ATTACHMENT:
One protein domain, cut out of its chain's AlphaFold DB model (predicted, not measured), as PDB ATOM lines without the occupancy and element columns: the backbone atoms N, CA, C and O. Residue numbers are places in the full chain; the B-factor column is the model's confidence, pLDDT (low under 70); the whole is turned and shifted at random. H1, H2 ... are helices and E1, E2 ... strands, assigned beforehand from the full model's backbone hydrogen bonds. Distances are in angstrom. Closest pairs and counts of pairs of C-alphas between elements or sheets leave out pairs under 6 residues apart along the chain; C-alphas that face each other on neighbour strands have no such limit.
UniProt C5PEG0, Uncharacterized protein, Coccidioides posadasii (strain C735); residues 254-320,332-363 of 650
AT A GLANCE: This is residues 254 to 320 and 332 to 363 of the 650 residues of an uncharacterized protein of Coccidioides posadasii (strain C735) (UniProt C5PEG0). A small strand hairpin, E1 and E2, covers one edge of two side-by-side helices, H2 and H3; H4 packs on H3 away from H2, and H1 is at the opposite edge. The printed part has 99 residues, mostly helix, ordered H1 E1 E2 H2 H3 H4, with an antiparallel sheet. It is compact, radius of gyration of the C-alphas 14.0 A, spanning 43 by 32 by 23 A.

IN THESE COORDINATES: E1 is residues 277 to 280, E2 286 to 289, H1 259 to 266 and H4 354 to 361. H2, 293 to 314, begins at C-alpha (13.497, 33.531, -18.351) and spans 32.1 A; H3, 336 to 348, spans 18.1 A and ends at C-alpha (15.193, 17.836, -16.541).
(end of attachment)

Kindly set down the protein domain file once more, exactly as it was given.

One protein domain, cut out of its chain's AlphaFold DB model (predicted, not measured), as PDB ATOM lines without the occupancy and element columns: the backbone atoms N, CA, C and O. Residue numbers are places in the full chain; the B-factor column is the model's confidence, pLDDT (low under 70); the whole is turned and shifted at random. H1, H2 ... are helices and E1, E2 ... strands, assigned beforehand from the full model's backbone hydrogen bonds. Distances are in angstrom. Closest pairs and counts of pairs of C-alphas between elements or sheets leave out pairs under 6 residues apart along the chain; C-alphas that face each other on neighbour strands have no such limit.
UniProt C5PEG0, Uncharacterized protein, Coccidioides posadasii (strain C735); residues 254-320,332-363 of 650
AT A GLANCE: This is residues 254 to 320 and 332 to 363 of the 650 residues of an uncharacterized protein of Coccidioides posadasii (strain C735) (UniProt C5PEG0). A small strand hairpin, E1 and E2, covers one edge of two side-by-side helices, H2 and H3; H4 packs on H3 away from H2, and H1 is at the opposite edge. The printed part has 99 residues, mostly helix, ordered H1 E1 E2 H2 H3 H4, with an antiparallel sheet. It is compact, radius of gyration of the C-alphas 14.0 A, spanning 43 by 32 by 23 A.

IN THESE COORDINATES: E1 is residues 277 to 280, E2 286 to 289, H1 259 to 266 and H4 354 to 361. H2, 293 to 314, begins at C-alpha (13.497, 33.531, -18.351) and spans 32.1 A; H3, 336 to 348, spans 18.1 A and ends at C-alpha (15.193, 17.836, -16.541).